By Mary Simms
HONOLULU (KHNL) -- It's a disorder with no cure. But, with treatment and education, one Hawaii group is working to help children living with autism lead normal lives.
Laura Cook's son was diagnosed with severe autism 8 years ago. His doctors said he would have to be institutionalized, and would never lead a "normal" life, but Laura wouldn't accept that. She's worked hard to help him make a full recovery, and now she's helping others.
At the Pacific Autism Center, there's a unique approach to autism.
"A lot of times when people think about autism they don't know that its possible for children to recover. Now, that doesn't mean that we believe its curable. We believe the symptoms can be overcome to a degree," said Pacific Autism Center President, Laura Cook.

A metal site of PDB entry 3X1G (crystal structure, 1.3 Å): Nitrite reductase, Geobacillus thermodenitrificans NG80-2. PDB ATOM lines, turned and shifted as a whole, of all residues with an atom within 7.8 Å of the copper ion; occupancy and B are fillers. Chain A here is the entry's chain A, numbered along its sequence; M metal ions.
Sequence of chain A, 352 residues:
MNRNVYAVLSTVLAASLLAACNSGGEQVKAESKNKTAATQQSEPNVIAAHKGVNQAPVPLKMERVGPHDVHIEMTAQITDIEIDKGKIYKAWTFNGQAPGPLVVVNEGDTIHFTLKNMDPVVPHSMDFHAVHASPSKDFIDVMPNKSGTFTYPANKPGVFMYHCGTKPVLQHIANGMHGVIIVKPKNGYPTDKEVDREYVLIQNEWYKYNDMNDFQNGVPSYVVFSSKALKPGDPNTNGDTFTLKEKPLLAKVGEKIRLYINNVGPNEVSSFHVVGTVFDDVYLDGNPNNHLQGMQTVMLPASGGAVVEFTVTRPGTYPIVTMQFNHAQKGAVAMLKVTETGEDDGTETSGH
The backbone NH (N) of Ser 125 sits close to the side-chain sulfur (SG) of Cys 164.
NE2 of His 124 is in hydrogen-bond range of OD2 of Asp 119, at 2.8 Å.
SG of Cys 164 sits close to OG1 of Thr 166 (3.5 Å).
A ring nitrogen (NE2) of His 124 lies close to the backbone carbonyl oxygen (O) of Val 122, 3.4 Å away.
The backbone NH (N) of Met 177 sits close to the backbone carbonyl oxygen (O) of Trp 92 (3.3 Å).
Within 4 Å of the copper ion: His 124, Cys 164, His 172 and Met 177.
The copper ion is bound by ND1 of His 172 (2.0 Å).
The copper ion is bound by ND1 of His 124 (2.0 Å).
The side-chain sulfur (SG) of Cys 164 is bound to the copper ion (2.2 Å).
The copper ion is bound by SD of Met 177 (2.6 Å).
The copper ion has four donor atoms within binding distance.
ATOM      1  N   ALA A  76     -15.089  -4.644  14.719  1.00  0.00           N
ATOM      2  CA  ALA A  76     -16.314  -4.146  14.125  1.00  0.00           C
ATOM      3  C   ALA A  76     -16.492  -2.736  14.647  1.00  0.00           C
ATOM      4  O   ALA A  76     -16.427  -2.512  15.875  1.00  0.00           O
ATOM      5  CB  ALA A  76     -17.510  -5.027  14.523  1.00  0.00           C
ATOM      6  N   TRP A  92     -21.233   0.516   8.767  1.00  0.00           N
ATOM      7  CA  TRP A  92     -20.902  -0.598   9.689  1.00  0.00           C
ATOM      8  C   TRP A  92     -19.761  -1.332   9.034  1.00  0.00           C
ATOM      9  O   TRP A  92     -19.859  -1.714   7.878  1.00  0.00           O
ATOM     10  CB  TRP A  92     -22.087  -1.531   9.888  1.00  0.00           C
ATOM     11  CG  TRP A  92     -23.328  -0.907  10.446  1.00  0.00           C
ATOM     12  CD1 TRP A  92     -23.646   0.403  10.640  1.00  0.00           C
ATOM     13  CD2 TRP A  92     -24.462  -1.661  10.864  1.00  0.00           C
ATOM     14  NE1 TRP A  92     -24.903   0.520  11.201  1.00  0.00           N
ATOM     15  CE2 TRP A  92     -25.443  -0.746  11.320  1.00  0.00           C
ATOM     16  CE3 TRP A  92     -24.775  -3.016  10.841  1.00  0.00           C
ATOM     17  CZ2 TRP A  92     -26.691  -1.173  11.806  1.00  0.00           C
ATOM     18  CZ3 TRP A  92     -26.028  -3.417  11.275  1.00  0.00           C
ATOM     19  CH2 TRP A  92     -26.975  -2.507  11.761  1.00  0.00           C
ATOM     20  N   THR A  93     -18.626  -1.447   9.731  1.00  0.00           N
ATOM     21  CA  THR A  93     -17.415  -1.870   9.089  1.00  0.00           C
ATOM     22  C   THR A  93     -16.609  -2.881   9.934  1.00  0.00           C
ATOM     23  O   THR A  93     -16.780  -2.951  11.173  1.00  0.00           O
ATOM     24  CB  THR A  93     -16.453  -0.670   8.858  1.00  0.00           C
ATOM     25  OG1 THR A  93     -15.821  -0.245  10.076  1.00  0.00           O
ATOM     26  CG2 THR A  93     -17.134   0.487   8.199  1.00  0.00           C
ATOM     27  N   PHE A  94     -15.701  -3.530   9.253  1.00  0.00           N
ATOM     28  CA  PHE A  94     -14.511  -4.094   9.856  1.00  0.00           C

The center uses applied behavioral analysis -- the treatment they believe best helps recover autistic children.
Cook founded the center three years ago, after walking her own son down the road to recovery.
"Recovery is possible, and there is research that proves that recovery is possible," said Cook. We were able to help my son Zachary make substantial progress to the point where he is indistinguishable."
Now, Laura helps others facing autism -- like Lori Eller, who's 2-year old was recently diagnosed.
"He went from maybe 5 words, to now he has a hundred words," said Eller.
Laura Cook's 12-year old son Zachary has been what therapists call "main-streamed," something his mother has worked hard for.
"We went as far as we could, as aggressively as we could. We were very fortunate -- nothing was handed to us, and it was a very difficult process. Now, he'll be able to go to college, he'll be able to get married, he'll be able to reach whatever goals he wants to in his life."